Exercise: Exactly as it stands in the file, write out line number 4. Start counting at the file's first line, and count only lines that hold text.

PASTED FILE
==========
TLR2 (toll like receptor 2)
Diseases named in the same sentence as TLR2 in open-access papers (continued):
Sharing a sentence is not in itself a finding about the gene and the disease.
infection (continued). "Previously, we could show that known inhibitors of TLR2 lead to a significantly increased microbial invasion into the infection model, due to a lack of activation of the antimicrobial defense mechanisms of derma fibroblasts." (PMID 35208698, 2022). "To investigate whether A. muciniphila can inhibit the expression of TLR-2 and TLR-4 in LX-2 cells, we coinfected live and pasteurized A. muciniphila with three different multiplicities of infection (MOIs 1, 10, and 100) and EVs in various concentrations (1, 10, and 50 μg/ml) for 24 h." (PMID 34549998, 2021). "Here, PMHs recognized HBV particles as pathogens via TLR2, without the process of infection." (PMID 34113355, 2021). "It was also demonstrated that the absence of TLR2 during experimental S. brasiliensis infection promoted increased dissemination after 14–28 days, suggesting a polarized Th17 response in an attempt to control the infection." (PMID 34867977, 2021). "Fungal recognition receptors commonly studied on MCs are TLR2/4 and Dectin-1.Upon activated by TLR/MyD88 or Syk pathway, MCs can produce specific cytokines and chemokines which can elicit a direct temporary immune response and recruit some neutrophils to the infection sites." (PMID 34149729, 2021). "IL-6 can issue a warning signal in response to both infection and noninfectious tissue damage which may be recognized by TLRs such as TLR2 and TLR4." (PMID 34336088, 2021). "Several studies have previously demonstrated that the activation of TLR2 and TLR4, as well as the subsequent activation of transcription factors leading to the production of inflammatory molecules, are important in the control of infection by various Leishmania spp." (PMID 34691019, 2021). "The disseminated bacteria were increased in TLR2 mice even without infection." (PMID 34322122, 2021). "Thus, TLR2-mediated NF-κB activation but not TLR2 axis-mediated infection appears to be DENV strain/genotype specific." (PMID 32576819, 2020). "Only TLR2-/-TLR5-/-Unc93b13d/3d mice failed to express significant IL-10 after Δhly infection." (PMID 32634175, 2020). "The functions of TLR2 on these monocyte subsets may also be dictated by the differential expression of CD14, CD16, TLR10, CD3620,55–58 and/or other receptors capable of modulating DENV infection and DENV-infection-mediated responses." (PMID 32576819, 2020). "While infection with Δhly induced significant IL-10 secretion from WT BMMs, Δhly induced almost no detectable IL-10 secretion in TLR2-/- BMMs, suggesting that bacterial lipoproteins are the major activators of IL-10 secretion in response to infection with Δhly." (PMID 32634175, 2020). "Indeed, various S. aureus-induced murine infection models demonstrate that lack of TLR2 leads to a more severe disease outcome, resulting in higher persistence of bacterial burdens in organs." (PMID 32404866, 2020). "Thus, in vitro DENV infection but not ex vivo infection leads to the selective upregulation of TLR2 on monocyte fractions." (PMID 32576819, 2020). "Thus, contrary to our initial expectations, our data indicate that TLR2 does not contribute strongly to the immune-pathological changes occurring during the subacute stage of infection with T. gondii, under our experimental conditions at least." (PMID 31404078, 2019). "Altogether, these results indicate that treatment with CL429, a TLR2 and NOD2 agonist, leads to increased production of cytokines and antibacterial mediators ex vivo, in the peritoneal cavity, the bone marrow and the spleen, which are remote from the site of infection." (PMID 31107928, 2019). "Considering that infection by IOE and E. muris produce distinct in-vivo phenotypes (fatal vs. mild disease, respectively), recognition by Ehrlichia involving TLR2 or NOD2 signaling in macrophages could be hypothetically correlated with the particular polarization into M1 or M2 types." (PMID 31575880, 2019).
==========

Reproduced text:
infection (continued). "Previously, we could show that known inhibitors of TLR2 lead to a significantly increased microbial invasion into the infection model, due to a lack of activation of the antimicrobial defense mechanisms of derma fibroblasts." (PMID 35208698, 2022). "To investigate whether A. muciniphila can inhibit the expression of TLR-2 and TLR-4 in LX-2 cells, we coinfected live and pasteurized A. muciniphila with three different multiplicities of infection (MOIs 1, 10, and 100) and EVs in various concentrations (1, 10, and 50 μg/ml) for 24 h." (PMID 34549998, 2021). "Here, PMHs recognized HBV particles as pathogens via TLR2, without the process of infection." (PMID 34113355, 2021). "It was also demonstrated that the absence of TLR2 during experimental S. brasiliensis infection promoted increased dissemination after 14–28 days, suggesting a polarized Th17 response in an attempt to control the infection." (PMID 34867977, 2021). "Fungal recognition receptors commonly studied on MCs are TLR2/4 and Dectin-1.Upon activated by TLR/MyD88 or Syk pathway, MCs can produce specific cytokines and chemokines which can elicit a direct temporary immune response and recruit some neutrophils to the infection sites." (PMID 34149729, 2021). "IL-6 can issue a warning signal in response to both infection and noninfectious tissue damage which may be recognized by TLRs such as TLR2 and TLR4." (PMID 34336088, 2021). "Several studies have previously demonstrated that the activation of TLR2 and TLR4, as well as the subsequent activation of transcription factors leading to the production of inflammatory molecules, are important in the control of infection by various Leishmania spp." (PMID 34691019, 2021). "The disseminated bacteria were increased in TLR2 mice even without infection." (PMID 34322122, 2021). "Thus, TLR2-mediated NF-κB activation but not TLR2 axis-mediated infection appears to be DENV strain/genotype specific." (PMID 32576819, 2020). "Only TLR2-/-TLR5-/-Unc93b13d/3d mice failed to express significant IL-10 after Δhly infection." (PMID 32634175, 2020). "The functions of TLR2 on these monocyte subsets may also be dictated by the differential expression of CD14, CD16, TLR10, CD3620,55–58 and/or other receptors capable of modulating DENV infection and DENV-infection-mediated responses." (PMID 32576819, 2020). "While infection with Δhly induced significant IL-10 secretion from WT BMMs, Δhly induced almost no detectable IL-10 secretion in TLR2-/- BMMs, suggesting that bacterial lipoproteins are the major activators of IL-10 secretion in response to infection with Δhly." (PMID 32634175, 2020). "Indeed, various S. aureus-induced murine infection models demonstrate that lack of TLR2 leads to a more severe disease outcome, resulting in higher persistence of bacterial burdens in organs." (PMID 32404866, 2020). "Thus, in vitro DENV infection but not ex vivo infection leads to the selective upregulation of TLR2 on monocyte fractions." (PMID 32576819, 2020). "Thus, contrary to our initial expectations, our data indicate that TLR2 does not contribute strongly to the immune-pathological changes occurring during the subacute stage of infection with T. gondii, under our experimental conditions at least." (PMID 31404078, 2019). "Altogether, these results indicate that treatment with CL429, a TLR2 and NOD2 agonist, leads to increased production of cytokines and antibacterial mediators ex vivo, in the peritoneal cavity, the bone marrow and the spleen, which are remote from the site of infection." (PMID 31107928, 2019). "Considering that infection by IOE and E. muris produce distinct in-vivo phenotypes (fatal vs. mild disease, respectively), recognition by Ehrlichia involving TLR2 or NOD2 signaling in macrophages could be hypothetically correlated with the particular polarization into M1 or M2 types." (PMID 31575880, 2019).